Who is a Qualifying Person for the Child and Dependent Care Credit?
For the purposes of the Child and Dependent Care Credit, a "Qualifying Person" is defined as one of the following:
- A child that was age 12 (or younger) for at least part of 2016 and who is also claimed as a dependent on your return
- Exception: See special rules for divorced or separated parents, below
- Your spouse, if s/he is unable to care for themself and lived in your home for at least 6 months during 2016
- Anybody who lived in your home for at least 6 months during 2016 and was unable to care for themselves, if they:
- Are claimed as a dependent on your return, or
- Could have been claimed as your dependent but weren't because their gross income was $4,000 or more, s/he filed a joint return, or you (or your jointly-filing spouse) could be claimed as a dependent on somebody else's 2016 return.
TurboTax will figure out if the person(s) for whom you provided care meet these requirements.
Special rules for children of parents who are divorced, separated, or living apart
The custodial parent (i.e., the parent with whom the child lived for the greater number of nights in 2016) can treat the child as a Qualifying Person for this credit even if they don't claim the child as a dependent on their return. To qualify, the child:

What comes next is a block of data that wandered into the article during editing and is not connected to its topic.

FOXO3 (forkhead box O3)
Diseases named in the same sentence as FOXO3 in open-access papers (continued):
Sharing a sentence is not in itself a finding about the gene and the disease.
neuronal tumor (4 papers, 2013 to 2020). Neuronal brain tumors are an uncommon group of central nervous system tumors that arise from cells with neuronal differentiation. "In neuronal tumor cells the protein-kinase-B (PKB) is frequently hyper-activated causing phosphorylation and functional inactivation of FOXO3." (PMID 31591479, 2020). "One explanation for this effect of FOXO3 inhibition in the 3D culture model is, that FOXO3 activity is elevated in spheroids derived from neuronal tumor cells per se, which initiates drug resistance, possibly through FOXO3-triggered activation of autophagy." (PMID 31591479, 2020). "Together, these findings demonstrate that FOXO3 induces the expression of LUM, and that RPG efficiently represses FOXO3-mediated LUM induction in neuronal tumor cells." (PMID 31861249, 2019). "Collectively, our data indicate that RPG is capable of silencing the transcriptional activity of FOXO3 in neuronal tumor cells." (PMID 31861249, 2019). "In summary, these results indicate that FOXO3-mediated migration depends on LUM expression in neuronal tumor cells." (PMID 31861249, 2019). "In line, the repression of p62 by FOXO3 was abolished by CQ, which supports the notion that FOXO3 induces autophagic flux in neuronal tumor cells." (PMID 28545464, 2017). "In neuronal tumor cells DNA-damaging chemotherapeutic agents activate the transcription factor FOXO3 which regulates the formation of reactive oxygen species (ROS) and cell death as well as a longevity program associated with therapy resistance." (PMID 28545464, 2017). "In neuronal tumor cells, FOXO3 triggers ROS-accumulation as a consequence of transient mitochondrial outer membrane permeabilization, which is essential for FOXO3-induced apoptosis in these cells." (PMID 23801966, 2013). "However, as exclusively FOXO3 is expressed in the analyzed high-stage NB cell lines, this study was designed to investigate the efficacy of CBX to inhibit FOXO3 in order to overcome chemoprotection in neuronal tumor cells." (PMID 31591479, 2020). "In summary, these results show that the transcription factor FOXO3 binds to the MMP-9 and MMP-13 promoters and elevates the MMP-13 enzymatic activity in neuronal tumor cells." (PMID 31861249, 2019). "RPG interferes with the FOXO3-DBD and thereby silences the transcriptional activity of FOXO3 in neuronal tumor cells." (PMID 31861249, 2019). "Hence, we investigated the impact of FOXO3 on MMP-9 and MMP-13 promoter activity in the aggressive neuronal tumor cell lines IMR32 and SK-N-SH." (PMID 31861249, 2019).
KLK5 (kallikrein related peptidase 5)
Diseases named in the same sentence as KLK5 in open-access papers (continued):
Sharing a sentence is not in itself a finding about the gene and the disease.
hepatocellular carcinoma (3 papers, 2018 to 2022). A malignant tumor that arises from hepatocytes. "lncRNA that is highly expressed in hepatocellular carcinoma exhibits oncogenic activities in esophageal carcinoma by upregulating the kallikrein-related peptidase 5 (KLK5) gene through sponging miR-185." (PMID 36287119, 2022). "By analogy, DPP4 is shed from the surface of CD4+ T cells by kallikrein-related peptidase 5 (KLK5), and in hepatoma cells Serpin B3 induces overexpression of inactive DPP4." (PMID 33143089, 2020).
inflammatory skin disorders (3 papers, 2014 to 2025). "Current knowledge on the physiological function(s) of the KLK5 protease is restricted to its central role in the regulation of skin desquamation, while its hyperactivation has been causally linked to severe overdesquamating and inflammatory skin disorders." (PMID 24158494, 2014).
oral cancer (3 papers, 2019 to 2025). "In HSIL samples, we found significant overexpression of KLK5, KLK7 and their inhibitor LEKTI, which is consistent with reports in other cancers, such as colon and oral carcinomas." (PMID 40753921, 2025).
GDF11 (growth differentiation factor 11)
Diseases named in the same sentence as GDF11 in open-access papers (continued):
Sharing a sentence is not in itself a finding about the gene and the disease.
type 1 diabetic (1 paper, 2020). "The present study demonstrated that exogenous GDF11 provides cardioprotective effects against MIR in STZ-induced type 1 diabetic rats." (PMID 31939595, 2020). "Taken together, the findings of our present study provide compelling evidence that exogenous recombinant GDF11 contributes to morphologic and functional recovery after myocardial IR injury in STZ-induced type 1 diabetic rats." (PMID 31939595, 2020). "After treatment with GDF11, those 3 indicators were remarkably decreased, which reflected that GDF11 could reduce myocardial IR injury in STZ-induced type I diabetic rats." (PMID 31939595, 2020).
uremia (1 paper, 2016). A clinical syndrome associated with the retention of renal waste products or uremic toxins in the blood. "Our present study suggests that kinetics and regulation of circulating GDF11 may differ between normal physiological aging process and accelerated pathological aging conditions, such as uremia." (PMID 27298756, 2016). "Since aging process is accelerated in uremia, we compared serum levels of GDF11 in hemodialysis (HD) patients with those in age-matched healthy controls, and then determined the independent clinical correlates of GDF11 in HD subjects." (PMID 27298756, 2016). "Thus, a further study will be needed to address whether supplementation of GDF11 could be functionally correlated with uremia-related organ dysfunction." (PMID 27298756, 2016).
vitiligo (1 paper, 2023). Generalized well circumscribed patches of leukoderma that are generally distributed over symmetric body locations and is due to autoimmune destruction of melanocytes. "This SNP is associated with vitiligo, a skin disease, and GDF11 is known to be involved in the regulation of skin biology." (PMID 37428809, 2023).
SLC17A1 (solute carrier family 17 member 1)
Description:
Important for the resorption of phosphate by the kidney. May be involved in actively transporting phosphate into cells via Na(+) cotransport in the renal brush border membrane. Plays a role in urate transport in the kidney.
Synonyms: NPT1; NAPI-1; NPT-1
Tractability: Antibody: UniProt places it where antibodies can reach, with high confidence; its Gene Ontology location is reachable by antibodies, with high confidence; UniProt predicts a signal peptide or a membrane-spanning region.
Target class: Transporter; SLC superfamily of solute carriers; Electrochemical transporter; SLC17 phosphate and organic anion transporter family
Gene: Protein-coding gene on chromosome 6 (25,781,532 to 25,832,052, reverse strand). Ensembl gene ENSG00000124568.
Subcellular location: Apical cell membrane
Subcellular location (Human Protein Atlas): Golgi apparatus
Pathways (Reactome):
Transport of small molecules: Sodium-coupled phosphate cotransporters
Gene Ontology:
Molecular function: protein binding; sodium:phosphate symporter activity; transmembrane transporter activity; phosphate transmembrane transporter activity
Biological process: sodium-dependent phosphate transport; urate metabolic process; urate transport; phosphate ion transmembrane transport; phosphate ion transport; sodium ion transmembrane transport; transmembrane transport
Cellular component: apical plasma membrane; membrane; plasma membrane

- Must be age 12 (or younger) for at least part of 2016 or unable to care for themself and
- Received over half their support during 2016 from one or both parents, who are divorced under a decree of divorce, legally separated under a decree of separate maintenance or written separation agreement, or lived apart from July 1 through December 31 of 2016.
The noncustodial parent cannot treat the child as a Qualifying Person (and therefore cannot claim this credit) even if they are able to claim the child as a dependent.